Guidelines for Preparing School Self-Studies

     The purpose of the self-study is to encourage the School to engage in a critical self-evaluation and to provide the Provost and the external visiting committee with the information that they will need to conduct their own assessments of the School. The narrative section should generally be limited to 25-30 pages, with additional detailed information included in appendices where appropriate. The self-study should be organized as follows:

I. Background

1. Briefly describe the history of the School, its organization, academic/professional responsibilities, and relationship to other academic units of the University.

2. Discuss the major intellectual directions that the disciplines covered by the School are likely to take in the coming decade and the major challenges -- academic, professional and societal -- that the School will face.


II. School Profile

1. List the fields in which the School specializes and the number of faculty involved in each.

2. Describe the educational programs of the School, including admission standards, degree requirements and financial aid policies. Also discuss the staffing of those programs, indicating the extent to which the School relies upon tenured, nontenured, adjunct and student instructors.

3. Discuss the changing composition of the School's students, based on the trends over the past five years in each program offered by the School with regard to:

a. Characteristics of the applicant pool, including the number of applicants, admits acceptances; and overlap data with major competitors; (joint applications and admissions, and acceptances by joint admits)

b. Size of the student body;

c. Average time required to complete the program and attrition rates; and

d. Degrees awarded and placement record for graduates.

4. Discuss the contributions of the School to programs in other parts of the University, including cross-enrollments and joint degree and research programs.

5. Describe the financial resources of the School, including its endowments and funding from external sources. Indicate any additional sources of external funding that have not been utilized and the steps being taken to exploit them.

6. Describe the administrative structure of the School, providing information on the number of administrative personnel by major function. If any of the administrative services overlap with those provided by central administrative units, indicate the rationale for the duplication.

7. Describe the School's academic planning process and indicate the extent to which faculty are involved.


III. Program Assessment

1. Discuss the results of any surveys, national rankings, accreditation reports, or other comparative assessments in which the School or any of its programs have been included.

2. List the top five universities with programs in each of the major fields covered by the School and compare their programs with ours. If the School is not among those five, explain why.

3. Assess the effectiveness of the School's research and teaching programs and how it has changed over the past five years.

a. Describe the School's academic strengths, using comparative data, if available.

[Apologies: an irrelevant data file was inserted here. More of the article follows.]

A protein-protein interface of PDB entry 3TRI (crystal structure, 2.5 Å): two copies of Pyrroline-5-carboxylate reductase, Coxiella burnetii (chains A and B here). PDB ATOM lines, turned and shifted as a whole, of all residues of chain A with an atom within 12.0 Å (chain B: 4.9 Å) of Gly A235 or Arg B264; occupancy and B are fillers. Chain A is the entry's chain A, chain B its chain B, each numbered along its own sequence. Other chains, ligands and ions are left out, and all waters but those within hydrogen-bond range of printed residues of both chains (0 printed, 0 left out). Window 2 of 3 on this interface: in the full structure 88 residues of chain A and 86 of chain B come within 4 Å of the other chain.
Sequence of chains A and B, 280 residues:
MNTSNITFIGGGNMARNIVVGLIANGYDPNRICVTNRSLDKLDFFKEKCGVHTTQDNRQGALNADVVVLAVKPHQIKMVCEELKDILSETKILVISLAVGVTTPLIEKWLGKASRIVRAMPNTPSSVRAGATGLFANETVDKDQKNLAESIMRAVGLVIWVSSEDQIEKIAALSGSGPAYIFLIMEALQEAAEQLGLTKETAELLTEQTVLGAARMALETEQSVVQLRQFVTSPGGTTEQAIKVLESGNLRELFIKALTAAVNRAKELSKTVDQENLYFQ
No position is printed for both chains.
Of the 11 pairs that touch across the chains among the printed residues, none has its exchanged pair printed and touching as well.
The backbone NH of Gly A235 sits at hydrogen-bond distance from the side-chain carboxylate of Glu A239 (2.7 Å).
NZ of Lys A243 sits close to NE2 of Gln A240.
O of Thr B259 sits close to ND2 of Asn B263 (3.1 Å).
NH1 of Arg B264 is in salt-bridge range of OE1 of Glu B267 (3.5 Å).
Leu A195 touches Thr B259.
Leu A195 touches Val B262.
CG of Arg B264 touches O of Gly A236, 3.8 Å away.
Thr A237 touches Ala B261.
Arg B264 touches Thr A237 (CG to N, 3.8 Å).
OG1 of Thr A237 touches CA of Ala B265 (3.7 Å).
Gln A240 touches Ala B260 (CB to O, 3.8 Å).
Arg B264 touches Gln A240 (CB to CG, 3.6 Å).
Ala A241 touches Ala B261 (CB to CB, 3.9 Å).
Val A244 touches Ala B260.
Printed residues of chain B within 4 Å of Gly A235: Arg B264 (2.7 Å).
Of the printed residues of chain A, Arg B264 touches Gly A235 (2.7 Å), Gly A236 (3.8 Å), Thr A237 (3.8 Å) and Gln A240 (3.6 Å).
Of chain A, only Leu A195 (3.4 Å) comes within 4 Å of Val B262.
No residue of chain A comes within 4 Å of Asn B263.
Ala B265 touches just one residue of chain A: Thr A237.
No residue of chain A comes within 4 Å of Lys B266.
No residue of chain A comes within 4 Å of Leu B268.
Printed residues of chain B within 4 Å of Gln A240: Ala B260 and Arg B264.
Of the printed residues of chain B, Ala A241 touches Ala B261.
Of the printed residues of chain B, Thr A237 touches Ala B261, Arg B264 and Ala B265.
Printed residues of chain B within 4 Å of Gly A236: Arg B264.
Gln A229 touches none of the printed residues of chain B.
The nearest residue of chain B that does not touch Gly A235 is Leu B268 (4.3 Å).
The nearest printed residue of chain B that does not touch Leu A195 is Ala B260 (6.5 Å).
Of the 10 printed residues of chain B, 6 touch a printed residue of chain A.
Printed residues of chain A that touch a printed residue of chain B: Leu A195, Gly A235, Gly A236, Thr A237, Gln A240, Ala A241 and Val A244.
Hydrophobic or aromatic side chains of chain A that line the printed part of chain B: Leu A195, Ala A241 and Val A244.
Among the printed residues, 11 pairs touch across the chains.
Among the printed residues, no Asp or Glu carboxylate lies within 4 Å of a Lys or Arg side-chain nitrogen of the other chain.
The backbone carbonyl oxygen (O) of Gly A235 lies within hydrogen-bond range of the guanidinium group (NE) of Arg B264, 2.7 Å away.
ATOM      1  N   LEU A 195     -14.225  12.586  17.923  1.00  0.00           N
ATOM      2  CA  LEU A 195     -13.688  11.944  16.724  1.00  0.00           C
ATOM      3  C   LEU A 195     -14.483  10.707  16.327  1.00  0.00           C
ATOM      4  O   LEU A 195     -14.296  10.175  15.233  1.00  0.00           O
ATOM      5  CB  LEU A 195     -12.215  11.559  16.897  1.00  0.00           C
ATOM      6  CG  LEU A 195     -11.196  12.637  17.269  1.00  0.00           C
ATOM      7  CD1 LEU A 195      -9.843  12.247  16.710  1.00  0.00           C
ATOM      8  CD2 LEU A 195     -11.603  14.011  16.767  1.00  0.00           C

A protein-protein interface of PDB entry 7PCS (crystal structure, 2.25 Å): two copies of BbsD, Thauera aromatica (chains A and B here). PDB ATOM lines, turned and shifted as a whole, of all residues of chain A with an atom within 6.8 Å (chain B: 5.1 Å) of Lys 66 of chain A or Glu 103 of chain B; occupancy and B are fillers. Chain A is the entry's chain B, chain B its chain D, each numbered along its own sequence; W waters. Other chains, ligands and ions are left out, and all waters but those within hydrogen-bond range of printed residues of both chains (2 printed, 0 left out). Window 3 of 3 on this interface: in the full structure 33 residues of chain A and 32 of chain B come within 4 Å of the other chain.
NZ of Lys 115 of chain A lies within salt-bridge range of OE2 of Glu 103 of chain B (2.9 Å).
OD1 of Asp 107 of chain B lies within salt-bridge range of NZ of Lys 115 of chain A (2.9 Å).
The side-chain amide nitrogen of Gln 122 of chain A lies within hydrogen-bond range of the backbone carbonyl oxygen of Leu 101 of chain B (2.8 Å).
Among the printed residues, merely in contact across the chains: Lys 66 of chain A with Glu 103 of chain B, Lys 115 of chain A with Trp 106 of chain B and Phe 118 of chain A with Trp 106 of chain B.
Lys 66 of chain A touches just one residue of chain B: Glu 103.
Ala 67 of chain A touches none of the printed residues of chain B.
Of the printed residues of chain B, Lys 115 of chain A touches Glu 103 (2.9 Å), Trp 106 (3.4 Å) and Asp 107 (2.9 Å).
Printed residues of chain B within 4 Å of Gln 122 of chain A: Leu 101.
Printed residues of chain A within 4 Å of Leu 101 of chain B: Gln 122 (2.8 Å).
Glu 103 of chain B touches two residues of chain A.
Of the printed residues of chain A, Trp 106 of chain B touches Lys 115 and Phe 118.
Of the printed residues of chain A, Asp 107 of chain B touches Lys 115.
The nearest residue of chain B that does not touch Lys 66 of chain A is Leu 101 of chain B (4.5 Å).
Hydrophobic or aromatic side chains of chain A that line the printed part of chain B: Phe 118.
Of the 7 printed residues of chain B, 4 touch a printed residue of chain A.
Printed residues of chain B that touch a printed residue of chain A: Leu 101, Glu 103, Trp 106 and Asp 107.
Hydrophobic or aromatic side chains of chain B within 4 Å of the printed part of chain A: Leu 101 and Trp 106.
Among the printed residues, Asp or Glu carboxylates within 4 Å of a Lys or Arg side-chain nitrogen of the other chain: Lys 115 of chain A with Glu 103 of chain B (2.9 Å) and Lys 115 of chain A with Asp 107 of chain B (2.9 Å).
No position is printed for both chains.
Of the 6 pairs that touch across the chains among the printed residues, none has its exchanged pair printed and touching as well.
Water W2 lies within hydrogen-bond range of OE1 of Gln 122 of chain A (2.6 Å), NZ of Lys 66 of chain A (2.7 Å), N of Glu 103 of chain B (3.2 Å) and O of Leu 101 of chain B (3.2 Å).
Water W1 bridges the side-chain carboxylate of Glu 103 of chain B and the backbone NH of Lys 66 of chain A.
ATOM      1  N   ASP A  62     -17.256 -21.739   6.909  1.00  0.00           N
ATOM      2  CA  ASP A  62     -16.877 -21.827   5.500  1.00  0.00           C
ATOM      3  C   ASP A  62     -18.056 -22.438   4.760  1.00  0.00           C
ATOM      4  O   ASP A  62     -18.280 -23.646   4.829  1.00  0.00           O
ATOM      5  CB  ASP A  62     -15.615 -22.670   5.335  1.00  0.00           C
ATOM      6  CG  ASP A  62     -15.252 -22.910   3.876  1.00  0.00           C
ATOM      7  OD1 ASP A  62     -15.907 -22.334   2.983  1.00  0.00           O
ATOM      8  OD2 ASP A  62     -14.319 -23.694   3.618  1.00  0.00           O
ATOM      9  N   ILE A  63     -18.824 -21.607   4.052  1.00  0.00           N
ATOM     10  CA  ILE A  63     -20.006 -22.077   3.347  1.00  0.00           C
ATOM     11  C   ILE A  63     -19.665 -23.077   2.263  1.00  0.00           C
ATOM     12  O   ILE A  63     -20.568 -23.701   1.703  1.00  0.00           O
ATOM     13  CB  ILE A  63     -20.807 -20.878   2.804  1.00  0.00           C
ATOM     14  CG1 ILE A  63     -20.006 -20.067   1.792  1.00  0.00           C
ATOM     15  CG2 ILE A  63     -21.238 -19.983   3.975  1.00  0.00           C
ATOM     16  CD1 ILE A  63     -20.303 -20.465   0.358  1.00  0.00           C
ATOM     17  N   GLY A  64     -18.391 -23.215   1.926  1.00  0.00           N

b. Discuss its weaknesses, indicating whether they can be remedied through an internal reallocation of resources as opposed to requiring additional resources.

c. Evaluate the strength of the School's faculty in terms of their research and teaching performance, indicating the basis for that evaluation.

4. Assess the School's links to other parts of the University, both in terms of their importance to its programs and the contributions it makes to the rest of the University. Also discuss the School's interaction, if any, with other academic institutions and industry and whether there are further opportunities that could strengthen its programs.

5. Asses the quality of life of the School's students and how it compares with that at the School's major competitors. Describe the evidence on which this assessment is based.

6. Evaluate the effectiveness of the School's administration and support services, and the improvements that would have the most significant impact on its academic programs.

7. Evaluate the quality of the School's facilities and how they influence the quality of its academic programs.


IV. Future Plans and Objectives

1. Describe the objectives of the School for the next decade.

2. Discuss whether the School is well-positioned to take advantage of the emerging intellectual trends in the fields it covers and meet the challenges they pose. Indicate how the School's plans will permit it to play a significant role in defining the future direction of its fields.

3. Discuss how the School plans to build upon its strengths and remedy its weaknesses.

4. Describe the resources the School will need to realize its objectives, including faculty and staff, funding and facilities. If the School's plans call for further growth, discuss how it will be financed. Discuss how the shape of its programs would change if there are no additions to its current resources and if they need to be cut.

5. Describe any plans to contract or eliminate any of the School's programs and academic units, including its centers and institutes and discuss their rationale.

6. Discuss how the School's budgetary planning for the next five years would change if the University adopts a budget system that allocates full revenues and full costs to schools.

7. Discuss how the School's plans fit with the University's strategic plans and academic priorities.


V. Other

1. Discuss any other issues of importance to the School that are not identified above. Add any further comments that you believe might help in developing a strategic plan for the School.

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